PM Orban: We want to emerge from pandemic stronger than how we entered
In the next few months we will complete the mass inoculation plan, gradually phase out the Covid-19 restrictions based on people s views and implement our action plan designed to restart the economy, Hungarian PM Viktor Orban said on the first day of the Hungarian parliament s spring session on Monday.
Viktor Orban said that the last two months have also centred on fighting the coronavirus. He recalled that on 11 November last year, the government introduced restrictive measures on the advice of experts.
The prime minister reminded MPs that the epidemic data shows increasing numbers not only in Hungary, but also throughout Europe. According to experts, the new mutations may lead to a continuing upward trend, therefore it is necessary to extend the govenment s special mandate granted by parliament, and to continue to comply with the regulations going forward.
In last year s national consultation, Hungarian people indicated that the country must remain functional while fighting off the coronavirus, which is why workplaces and primary schools remained open. However, the introduction of a curfew, the closure of restaurants, nightclubs and spas was necessary to contain the spread of the virus.
“Our crisis management is consistent, the measures have not changed since November, so we have managed to keep the epidemic under control,” Viktor Orban said, adding that countries in the West who decided to reopen are experiencing a third wave of infections with new impetus.
Speaking about reopening, Mr Orban said they want to restart not just the economy, but community life as well, adding that this requires a vaccine.
“We want to emerge from the epidemic stronger than how we entered,” he declared.
We need to obtain as many vaccines as possible and not just “in time”, as promised by Brussels, but immediately, Hungary s premier stressed. He noted that each vaccine that is safe and has been used to inoculate millions of people around the world is good. That is why, in addition to the Western vaccines, Hungary also procured Russian and Chinese vaccines.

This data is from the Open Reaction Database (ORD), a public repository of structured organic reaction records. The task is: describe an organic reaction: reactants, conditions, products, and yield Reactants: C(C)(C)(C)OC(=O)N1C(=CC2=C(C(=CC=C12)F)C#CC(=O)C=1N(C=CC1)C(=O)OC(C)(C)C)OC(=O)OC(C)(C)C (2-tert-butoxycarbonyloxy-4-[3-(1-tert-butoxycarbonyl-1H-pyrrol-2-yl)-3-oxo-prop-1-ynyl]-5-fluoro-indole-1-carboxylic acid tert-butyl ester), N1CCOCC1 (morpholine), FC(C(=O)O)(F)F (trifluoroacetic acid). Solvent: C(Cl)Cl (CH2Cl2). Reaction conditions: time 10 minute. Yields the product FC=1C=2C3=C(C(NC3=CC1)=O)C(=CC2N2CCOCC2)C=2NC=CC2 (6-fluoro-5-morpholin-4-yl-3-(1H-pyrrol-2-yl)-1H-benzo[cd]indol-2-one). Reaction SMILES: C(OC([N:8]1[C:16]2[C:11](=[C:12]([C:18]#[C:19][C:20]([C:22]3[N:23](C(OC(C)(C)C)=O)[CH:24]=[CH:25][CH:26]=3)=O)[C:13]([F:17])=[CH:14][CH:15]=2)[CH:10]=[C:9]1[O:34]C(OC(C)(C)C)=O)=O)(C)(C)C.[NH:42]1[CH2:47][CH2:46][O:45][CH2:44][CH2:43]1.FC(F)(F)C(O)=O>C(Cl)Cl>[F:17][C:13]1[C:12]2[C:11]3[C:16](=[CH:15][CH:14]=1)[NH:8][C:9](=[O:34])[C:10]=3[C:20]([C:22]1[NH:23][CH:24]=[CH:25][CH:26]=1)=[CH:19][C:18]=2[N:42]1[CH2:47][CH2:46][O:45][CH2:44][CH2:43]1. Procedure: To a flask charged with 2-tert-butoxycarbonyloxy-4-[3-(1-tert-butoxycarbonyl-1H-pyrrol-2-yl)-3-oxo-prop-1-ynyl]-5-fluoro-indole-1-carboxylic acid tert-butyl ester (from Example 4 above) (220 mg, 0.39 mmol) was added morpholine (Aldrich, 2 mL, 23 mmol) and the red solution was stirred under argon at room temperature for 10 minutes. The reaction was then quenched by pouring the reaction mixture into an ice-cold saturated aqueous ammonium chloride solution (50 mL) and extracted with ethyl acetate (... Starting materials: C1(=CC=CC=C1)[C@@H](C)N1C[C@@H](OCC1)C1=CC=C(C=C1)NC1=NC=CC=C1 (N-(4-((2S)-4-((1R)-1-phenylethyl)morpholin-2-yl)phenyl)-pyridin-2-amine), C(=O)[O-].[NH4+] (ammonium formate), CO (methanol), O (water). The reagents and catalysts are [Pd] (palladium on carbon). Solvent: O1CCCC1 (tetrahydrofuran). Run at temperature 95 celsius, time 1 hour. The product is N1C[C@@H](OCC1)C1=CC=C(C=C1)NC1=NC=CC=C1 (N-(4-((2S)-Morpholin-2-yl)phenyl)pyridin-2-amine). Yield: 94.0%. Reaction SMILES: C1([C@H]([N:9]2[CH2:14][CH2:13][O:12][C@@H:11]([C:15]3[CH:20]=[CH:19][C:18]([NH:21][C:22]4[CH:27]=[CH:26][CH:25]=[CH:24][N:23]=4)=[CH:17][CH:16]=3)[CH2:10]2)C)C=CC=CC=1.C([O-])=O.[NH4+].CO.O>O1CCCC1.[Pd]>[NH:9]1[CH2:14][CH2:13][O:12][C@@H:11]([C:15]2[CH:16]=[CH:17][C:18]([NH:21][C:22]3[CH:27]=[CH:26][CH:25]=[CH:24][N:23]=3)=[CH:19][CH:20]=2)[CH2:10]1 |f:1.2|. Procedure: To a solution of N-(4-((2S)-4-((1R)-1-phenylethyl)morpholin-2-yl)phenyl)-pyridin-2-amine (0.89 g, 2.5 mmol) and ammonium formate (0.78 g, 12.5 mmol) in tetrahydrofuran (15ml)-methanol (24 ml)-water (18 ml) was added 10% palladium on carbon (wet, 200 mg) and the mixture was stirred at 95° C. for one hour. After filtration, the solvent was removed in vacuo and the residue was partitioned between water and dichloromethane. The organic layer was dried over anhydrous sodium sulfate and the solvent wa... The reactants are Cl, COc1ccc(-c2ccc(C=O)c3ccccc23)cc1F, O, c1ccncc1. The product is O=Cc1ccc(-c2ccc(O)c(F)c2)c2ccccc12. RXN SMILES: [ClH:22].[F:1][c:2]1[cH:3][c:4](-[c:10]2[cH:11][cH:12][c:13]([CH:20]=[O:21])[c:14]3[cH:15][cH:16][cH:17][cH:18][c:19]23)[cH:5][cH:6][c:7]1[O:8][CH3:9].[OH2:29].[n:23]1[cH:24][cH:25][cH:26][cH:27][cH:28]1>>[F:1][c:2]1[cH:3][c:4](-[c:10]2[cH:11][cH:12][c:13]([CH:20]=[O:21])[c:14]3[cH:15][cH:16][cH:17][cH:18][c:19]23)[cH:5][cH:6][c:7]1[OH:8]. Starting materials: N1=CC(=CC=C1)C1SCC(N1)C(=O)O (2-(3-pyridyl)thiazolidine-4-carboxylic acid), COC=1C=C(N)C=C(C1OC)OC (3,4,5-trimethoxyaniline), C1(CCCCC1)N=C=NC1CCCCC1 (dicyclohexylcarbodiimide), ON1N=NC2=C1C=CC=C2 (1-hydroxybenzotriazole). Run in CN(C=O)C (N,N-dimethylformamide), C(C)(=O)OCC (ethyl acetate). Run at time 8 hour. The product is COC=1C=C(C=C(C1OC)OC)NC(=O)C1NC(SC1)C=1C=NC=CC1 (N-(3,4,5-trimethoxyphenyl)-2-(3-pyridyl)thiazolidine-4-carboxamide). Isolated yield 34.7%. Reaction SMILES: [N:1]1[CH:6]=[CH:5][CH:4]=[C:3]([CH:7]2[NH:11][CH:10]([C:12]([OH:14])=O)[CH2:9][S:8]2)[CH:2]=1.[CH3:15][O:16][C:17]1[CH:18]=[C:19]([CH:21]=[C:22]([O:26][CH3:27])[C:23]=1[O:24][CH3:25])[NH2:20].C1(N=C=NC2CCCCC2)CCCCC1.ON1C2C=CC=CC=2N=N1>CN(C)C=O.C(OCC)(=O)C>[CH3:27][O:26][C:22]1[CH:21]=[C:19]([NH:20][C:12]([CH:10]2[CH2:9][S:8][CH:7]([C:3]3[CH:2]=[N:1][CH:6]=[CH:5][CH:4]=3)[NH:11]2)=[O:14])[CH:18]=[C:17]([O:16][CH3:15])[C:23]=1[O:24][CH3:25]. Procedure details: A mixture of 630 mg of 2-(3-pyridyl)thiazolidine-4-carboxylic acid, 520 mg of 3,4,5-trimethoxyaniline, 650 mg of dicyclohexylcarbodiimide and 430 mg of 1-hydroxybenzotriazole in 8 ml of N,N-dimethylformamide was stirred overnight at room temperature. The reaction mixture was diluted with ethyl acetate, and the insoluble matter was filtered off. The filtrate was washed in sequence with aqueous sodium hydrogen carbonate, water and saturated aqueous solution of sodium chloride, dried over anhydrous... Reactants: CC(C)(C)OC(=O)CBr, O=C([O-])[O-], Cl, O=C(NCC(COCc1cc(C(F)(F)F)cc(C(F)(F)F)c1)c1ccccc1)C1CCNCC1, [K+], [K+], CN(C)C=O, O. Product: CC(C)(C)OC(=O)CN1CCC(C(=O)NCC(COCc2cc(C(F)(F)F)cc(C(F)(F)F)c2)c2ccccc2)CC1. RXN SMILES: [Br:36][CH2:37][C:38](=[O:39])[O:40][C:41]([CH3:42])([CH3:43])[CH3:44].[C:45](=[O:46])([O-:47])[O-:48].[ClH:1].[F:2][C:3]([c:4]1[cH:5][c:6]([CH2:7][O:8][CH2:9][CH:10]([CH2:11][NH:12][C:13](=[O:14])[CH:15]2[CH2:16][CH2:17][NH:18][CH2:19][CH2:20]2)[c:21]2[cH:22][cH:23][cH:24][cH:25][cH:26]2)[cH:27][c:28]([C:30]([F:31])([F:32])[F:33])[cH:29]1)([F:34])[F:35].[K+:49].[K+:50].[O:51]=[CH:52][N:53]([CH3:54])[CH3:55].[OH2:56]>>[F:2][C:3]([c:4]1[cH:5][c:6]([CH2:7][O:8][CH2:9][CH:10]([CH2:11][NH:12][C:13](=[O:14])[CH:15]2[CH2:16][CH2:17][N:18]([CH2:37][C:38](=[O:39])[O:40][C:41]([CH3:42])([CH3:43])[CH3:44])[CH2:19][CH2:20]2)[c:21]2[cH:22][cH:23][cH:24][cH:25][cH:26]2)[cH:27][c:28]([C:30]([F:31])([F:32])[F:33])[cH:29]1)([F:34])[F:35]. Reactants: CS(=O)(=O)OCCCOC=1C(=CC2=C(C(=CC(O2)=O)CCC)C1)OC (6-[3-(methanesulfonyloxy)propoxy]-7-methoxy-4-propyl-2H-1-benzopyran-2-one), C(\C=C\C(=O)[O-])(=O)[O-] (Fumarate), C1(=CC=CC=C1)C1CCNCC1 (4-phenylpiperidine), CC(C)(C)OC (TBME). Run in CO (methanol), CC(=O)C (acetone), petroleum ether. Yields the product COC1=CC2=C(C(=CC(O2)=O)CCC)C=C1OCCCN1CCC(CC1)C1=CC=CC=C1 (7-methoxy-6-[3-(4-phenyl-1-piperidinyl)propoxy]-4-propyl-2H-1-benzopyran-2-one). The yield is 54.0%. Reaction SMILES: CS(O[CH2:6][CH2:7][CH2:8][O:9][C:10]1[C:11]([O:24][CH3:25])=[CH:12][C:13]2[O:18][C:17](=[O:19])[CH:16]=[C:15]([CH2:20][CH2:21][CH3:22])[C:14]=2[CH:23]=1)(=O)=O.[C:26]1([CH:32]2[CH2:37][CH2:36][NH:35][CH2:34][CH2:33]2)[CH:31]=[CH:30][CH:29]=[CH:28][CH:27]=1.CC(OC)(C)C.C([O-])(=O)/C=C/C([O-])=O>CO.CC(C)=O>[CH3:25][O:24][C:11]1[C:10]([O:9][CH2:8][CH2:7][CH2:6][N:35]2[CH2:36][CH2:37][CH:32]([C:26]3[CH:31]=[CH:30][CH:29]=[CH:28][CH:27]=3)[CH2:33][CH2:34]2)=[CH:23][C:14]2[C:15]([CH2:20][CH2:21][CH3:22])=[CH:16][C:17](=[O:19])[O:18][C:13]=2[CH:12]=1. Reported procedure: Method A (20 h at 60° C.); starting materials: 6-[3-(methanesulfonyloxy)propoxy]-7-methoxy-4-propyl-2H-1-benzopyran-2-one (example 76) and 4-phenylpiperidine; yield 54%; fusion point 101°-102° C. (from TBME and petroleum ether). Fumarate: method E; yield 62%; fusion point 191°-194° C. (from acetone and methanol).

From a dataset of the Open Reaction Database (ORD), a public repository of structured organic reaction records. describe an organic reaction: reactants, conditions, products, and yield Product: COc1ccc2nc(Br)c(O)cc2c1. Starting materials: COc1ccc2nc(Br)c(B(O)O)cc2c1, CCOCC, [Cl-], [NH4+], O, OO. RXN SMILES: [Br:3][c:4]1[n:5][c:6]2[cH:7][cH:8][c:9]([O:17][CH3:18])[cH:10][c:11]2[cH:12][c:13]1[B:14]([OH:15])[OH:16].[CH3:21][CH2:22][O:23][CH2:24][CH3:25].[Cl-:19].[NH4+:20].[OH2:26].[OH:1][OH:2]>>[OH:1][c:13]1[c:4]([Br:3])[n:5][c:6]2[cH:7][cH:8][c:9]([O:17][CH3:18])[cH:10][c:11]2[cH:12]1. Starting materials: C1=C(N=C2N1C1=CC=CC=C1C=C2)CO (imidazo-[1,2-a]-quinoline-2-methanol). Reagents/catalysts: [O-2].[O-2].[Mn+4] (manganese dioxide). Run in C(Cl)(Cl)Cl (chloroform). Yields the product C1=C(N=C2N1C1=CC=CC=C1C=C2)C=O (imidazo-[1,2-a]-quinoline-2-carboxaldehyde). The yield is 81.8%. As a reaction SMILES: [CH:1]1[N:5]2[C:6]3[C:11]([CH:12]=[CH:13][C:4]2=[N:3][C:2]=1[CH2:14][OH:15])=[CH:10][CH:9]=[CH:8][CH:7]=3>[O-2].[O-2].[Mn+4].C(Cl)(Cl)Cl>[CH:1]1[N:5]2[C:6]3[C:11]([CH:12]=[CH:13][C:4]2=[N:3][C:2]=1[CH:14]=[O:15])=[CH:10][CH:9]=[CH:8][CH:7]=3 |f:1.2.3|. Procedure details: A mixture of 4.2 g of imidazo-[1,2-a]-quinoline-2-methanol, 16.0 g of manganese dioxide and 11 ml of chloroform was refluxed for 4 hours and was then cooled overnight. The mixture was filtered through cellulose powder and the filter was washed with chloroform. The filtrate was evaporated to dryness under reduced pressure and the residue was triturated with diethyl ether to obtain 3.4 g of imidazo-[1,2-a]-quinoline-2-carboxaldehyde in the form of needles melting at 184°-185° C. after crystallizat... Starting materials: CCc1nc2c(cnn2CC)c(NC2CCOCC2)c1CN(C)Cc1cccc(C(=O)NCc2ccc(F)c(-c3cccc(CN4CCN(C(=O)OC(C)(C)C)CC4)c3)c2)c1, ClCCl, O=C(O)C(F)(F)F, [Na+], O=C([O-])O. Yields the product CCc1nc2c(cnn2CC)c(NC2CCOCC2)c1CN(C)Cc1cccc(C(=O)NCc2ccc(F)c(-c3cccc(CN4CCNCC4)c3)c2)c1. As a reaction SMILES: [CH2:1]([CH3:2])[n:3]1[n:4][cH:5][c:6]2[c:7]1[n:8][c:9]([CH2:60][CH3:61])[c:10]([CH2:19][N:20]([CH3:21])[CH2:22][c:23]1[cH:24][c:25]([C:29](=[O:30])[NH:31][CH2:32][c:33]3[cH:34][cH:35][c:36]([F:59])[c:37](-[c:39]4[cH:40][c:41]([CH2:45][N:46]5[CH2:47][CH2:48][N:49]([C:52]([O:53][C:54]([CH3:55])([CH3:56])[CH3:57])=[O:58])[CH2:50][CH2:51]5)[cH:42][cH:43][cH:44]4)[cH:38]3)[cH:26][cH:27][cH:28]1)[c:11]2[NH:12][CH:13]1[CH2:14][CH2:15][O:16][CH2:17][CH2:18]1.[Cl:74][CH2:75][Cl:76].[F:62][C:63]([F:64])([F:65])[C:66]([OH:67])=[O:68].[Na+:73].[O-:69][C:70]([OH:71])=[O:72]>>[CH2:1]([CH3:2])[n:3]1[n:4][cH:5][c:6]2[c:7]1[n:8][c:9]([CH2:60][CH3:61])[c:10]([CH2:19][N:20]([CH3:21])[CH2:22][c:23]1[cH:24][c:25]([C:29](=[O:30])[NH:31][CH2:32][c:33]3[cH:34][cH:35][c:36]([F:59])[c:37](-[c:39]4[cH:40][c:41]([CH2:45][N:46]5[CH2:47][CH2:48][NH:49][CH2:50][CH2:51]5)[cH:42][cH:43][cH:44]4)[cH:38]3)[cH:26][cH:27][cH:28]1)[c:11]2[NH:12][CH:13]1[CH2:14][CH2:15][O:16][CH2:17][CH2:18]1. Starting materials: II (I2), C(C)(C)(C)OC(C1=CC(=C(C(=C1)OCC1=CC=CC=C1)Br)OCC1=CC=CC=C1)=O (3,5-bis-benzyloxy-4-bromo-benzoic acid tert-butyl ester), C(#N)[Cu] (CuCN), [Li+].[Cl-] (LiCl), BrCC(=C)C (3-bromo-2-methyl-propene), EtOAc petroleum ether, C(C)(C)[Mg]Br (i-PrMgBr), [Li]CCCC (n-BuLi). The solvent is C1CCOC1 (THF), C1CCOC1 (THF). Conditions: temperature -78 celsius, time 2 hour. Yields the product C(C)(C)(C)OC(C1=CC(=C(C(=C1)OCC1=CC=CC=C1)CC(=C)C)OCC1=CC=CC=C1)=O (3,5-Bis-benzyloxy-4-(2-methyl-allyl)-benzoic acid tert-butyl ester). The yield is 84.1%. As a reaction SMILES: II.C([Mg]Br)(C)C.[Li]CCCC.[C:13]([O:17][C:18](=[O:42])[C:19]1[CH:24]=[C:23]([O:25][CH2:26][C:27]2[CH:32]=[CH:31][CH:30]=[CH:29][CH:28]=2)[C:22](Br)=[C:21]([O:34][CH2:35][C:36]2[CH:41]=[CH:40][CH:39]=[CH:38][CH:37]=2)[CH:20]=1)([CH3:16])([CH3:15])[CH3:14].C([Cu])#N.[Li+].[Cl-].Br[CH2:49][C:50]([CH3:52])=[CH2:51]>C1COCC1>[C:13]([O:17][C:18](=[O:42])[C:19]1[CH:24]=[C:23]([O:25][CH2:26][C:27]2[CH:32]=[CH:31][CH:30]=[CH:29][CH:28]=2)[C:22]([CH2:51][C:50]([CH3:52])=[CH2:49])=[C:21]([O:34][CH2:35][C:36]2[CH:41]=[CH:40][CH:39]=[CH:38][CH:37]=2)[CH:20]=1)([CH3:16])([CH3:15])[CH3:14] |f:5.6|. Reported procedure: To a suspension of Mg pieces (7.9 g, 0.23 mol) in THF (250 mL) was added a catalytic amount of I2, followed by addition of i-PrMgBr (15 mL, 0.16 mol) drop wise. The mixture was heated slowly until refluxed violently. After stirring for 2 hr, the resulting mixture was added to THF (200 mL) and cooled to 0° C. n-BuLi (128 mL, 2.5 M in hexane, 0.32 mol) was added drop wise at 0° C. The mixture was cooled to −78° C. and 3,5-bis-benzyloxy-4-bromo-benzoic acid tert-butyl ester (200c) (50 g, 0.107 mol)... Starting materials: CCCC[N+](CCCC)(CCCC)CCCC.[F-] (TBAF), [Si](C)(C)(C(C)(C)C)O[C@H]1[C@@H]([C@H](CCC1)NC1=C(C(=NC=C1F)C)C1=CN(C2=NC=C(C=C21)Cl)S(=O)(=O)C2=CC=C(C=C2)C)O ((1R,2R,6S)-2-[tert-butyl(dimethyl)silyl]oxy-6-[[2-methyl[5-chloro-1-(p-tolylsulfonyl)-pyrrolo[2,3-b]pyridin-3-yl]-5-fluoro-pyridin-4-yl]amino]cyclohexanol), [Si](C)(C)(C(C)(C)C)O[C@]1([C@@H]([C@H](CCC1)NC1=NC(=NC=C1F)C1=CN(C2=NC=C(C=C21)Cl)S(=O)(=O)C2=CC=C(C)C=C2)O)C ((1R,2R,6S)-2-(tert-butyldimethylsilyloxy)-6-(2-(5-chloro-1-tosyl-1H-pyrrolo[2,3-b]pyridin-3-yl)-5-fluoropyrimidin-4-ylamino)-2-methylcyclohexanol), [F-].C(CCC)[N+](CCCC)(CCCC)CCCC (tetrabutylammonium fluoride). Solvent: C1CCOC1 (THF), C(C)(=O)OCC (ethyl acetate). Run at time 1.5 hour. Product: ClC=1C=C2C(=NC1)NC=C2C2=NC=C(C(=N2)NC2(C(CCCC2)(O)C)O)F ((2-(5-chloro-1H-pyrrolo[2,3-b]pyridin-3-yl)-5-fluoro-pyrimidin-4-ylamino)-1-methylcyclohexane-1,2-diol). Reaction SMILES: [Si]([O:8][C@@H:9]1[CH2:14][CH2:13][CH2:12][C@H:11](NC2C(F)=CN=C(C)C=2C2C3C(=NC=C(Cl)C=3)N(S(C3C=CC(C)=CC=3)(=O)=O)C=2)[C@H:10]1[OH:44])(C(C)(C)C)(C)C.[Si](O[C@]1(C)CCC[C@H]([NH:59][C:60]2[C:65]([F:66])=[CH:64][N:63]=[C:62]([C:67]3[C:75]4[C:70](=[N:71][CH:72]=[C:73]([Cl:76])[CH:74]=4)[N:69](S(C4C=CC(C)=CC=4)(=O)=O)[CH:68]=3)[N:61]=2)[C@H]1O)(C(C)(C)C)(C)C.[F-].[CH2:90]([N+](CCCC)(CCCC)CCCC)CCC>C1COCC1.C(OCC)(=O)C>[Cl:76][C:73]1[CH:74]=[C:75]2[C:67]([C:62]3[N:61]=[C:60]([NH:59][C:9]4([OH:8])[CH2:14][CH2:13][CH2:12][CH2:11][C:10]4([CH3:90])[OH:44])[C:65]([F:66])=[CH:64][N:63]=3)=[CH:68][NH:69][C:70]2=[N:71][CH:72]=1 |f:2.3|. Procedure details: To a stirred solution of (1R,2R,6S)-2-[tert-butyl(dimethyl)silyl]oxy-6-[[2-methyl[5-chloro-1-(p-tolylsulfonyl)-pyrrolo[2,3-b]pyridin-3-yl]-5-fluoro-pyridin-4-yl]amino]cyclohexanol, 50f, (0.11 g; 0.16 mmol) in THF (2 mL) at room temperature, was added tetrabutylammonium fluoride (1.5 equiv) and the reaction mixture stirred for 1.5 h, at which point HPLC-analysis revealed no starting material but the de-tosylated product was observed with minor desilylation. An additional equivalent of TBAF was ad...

According to the PM, despite the uncertainties of European vaccine supplies, by the end of May 3.5 million more people could be vaccinated in Hungary than in a Western country with a similar population. He stressed that each day counts, so whoever saves time will be able to save hundreds, or thousands of lives.
Mr Orban also said that the vaccine mustn t be turned into a political issue. Life-saving vaccine procurement is not the area to demonstrate our commitment to the US and Brussels; this cannot be considered a political matter, he added.
The prime minister said it only makes sense to introduce restrictions that most people accept and can thus be enforced. The country entered a new phase with the start of the vaccination programme, MR Orban said, adding that a new national consultation is on its way to probe public opinion with regards to 7 questions on reopening.
As to the economy, Viktor Orban said that it grew at a high pace before the pandemic, with a low deficit and declining state debt. The pandemic hit the Hungarian economy pretty hard in 2020, but it did not collapse.
Hungary s crisis management focused on job protection. The government introduced a general moratorium on loan rapayments, leaving 3.300 billion forints (some 10 million euros) in people s pockets. The state-sponsored investment protection action plan affected 1434 businesses, Mr Orban said, adding that the government had initiated vaious guarantee programmes and spent much on making the so-called Szechenyi Card Programme accessible. Over half the resources pumped into the economy have landed with small and medium-sized businesses (SMEs), he said.
The prime minister said the govenment s crisis management was successful, because the number of employed in December 2020 were the same as before the pandemic.
Mr Orban stressed that as soon as there is enough vaccine, the government would embark on a gradual and responsibe easing of restrictions. A slew of economic development measures will also be introduced, collectively dubbed the Economic Recovery Action Plan. Hungary s economy must be restarted through with job creation, tax cuts and investment support.
PM Orban said the recovery action plan consists of 7 steps:
- VAT on housing constructions reduced to 5 percent,
- wage subsidies for enterprises,
- gradual reintroduction of the 13th month pension,
- significant increase of salaries in the medical sector,
- income tax relief for people aged under 25,
- 10-million-forint (€28,000) interest-free loans to companies,
- housing renovation support.
The Hungarian premier said that one of the biggest winners of the relaunch will be the higher education sector, adding that universities will receive around 1500-2000 billion forints in investments. Mr Orban also underlined that the gradual reintroduction of the 13th month pension began last Friday.
He described the government s income tax relief for those under 25 as an unprecedented move, stressing that young people who work will also be able to enjox a tax exempt status and various family subsidies.
The government will be working on three major issues in the coming months: rolling out the mass vaccination programme, phasing out restrictions after a public survey on the issue and implementing the economic recovery plan.
“Hungary will be stronger after the epidemic than it was before,” Viktor Orban said.